Niagara Gazette


June 21, 2014

LETTERS FROM THE ISLAND: A visit to the Old Bedell Grill

Niagara Gazette — Dear Mainland Mariners — Until the South Grand Island Bridge opened about this time in 1935, visitors arrived here by boat, berthing at the east end of what we unimaginatively call Ferry Road. Feasting frequently followed. When the bridge opened the ferry folded but now, almost 80 years later, dockside dining has returned.

We visited on Father’s Day. Doug could have stayed all afternoon, watching the boats pull in, the hot dogs sizzle and the clam broth emit its fragrant vapor. It was one of those “Goldilocks” weather days so coveted by Perry Jost, new proprietor of the Old Bedell Grill.

Here once stood the Bedell House, a Roaring ‘20s getaway destroyed by fire about a quarter-century ago. The late Charlotte Guenther kept the surviving shed going ‘til she was called up. Two summering schoolteachers ran it three years until they toted up the balance sheet and realized their profits amounted to less than minimum wage.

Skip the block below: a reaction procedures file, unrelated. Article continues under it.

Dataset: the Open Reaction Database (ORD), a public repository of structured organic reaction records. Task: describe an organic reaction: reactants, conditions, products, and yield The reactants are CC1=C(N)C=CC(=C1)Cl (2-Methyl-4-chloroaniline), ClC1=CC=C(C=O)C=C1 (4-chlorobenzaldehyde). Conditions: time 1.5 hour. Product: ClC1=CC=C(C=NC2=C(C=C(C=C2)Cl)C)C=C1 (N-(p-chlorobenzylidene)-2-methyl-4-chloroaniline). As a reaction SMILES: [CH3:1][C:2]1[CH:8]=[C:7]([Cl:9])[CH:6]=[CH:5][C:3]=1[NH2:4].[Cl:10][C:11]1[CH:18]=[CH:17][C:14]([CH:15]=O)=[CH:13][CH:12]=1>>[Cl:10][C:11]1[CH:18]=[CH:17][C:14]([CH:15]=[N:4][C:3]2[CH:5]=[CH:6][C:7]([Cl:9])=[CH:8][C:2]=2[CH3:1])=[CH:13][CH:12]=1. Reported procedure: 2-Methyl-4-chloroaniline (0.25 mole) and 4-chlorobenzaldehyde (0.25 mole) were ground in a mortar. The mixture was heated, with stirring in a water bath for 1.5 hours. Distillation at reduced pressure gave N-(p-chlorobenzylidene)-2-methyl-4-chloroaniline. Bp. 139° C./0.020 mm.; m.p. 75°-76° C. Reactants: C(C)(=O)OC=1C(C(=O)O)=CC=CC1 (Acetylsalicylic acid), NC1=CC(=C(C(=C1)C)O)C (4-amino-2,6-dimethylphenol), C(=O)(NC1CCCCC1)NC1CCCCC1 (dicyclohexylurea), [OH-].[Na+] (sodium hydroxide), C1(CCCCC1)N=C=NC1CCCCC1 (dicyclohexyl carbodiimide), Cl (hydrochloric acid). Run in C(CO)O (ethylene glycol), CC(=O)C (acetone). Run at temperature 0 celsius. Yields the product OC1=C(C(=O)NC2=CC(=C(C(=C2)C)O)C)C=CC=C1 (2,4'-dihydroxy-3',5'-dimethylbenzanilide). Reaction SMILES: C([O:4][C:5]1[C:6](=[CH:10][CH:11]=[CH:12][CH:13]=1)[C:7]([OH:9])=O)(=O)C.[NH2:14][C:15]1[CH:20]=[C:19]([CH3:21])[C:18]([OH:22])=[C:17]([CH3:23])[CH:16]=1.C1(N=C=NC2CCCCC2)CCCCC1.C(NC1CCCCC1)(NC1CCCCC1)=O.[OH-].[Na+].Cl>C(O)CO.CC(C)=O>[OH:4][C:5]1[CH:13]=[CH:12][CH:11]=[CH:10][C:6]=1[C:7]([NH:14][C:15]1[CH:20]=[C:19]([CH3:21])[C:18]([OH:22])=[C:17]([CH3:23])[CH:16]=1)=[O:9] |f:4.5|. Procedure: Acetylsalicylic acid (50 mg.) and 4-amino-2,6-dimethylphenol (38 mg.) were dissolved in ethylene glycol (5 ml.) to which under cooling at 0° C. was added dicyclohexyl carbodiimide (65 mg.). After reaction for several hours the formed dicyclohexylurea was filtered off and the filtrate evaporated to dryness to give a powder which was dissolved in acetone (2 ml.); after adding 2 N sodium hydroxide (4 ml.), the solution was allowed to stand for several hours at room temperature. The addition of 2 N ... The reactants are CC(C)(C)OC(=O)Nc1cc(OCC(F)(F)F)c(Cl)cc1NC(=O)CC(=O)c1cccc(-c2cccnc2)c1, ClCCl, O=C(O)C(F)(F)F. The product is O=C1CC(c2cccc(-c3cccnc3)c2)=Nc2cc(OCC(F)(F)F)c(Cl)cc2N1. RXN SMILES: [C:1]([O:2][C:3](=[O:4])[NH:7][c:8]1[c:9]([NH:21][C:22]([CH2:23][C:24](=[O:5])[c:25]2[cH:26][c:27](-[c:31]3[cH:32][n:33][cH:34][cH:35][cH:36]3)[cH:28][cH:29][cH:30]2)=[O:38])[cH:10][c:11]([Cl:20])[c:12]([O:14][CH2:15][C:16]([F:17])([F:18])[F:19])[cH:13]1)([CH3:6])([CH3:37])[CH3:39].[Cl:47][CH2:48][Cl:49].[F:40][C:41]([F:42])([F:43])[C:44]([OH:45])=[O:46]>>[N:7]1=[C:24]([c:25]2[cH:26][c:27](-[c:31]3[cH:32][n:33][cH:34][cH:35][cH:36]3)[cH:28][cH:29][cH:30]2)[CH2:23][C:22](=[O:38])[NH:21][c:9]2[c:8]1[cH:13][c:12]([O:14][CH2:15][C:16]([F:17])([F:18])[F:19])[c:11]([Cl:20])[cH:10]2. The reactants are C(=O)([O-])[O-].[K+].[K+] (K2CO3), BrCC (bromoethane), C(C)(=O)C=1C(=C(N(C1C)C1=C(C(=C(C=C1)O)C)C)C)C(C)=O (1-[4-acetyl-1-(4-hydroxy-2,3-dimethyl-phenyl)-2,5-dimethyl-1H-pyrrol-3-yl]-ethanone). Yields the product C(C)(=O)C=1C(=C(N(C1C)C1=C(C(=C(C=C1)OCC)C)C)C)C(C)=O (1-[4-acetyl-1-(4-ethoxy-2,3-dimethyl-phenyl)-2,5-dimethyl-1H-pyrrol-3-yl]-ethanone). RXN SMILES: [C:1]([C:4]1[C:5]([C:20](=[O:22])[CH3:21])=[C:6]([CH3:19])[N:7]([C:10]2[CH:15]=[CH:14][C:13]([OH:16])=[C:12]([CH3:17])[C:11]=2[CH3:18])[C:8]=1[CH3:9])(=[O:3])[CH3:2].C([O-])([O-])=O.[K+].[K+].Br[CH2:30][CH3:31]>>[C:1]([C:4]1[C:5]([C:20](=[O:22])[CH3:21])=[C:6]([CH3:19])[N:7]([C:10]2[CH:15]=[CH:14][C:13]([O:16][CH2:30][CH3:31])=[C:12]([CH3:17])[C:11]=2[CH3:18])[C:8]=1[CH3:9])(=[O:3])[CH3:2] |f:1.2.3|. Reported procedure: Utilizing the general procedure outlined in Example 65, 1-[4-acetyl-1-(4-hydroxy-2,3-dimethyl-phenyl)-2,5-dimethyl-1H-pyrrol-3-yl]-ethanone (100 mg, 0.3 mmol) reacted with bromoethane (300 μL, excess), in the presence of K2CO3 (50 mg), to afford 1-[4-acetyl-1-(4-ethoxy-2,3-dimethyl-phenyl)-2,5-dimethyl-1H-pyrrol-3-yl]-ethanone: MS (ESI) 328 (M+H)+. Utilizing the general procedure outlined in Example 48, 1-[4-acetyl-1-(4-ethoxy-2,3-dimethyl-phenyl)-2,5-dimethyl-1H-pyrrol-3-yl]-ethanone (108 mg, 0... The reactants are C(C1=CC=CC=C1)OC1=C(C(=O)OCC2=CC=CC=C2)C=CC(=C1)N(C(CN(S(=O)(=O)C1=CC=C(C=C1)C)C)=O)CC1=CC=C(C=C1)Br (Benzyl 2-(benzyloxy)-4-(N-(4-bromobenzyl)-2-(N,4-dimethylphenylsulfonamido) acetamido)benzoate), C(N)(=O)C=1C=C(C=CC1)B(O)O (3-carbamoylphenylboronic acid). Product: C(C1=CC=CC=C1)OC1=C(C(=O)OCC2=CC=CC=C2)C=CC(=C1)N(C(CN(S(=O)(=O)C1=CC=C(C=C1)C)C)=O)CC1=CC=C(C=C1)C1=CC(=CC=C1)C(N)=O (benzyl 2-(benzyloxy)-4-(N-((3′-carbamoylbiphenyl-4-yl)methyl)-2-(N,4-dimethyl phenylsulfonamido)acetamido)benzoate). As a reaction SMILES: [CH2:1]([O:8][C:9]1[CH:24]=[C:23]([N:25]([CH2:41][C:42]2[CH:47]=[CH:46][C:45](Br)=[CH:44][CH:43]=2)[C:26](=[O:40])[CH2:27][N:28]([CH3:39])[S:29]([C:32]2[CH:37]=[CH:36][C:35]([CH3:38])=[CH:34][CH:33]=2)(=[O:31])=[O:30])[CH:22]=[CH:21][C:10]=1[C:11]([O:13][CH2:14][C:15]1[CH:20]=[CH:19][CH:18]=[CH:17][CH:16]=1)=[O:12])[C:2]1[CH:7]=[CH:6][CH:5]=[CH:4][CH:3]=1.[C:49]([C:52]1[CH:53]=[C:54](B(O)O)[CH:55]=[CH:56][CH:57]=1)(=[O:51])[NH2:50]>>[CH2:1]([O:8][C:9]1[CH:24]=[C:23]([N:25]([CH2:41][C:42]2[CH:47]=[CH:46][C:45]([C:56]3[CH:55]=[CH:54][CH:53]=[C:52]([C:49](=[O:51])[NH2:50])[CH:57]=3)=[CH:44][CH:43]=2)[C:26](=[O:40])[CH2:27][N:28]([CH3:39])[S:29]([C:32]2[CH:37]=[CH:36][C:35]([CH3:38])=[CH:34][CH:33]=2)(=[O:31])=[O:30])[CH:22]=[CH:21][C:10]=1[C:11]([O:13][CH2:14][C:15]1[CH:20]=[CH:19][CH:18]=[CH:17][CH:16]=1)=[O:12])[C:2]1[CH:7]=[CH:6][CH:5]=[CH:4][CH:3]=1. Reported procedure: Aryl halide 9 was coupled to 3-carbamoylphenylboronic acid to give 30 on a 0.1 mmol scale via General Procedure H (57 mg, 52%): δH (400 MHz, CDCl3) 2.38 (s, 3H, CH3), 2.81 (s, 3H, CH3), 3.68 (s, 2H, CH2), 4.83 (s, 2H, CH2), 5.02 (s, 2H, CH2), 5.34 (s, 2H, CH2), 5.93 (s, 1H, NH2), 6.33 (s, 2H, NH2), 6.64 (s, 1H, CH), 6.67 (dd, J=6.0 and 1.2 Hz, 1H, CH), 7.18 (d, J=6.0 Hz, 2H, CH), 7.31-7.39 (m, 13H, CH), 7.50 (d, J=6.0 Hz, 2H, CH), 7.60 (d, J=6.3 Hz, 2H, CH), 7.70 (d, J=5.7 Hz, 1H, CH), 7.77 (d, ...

Enter Perry Jost, a Californian, and partner Deborah Saxton Lewis, Islander by birth. “Maybe I had different, West Coast, eyes,” he told us this week during a brief break from a breathless schedule.

“But what I saw was a long stretch of river without a lot of places to pull in.” (One, Turner’s First Turn about a mile to the north, has a profitable, but more party-driven, clientele.)

It’s a lovely setup. A hand-hewn wooden deck extends about 20 yards out above the water, and for the less adventuresome there are bumbershooted tables within a whiff of the grill. Actually, the olfactory sensations extend pretty far. We saw several craft in mid-river suddenly turn west. Jost says a sea-level sign – not visible from land – heralds the Grill’s presence, but also, “your nose will tell you.”

The key to success, Jost says, is “consistency, just knowing that we’ll always be there.” It’s open 11 a.m. until the indefinite dusk and last year ran ‘til mid-October, this year perhaps not so long. Besides the standard dog-and-burger fare there are crab cakes (all gone by the time we arrived), clams, baked wings and a roasted chicken that was gaining raves on Father’s Day. (We had a later engagement.)

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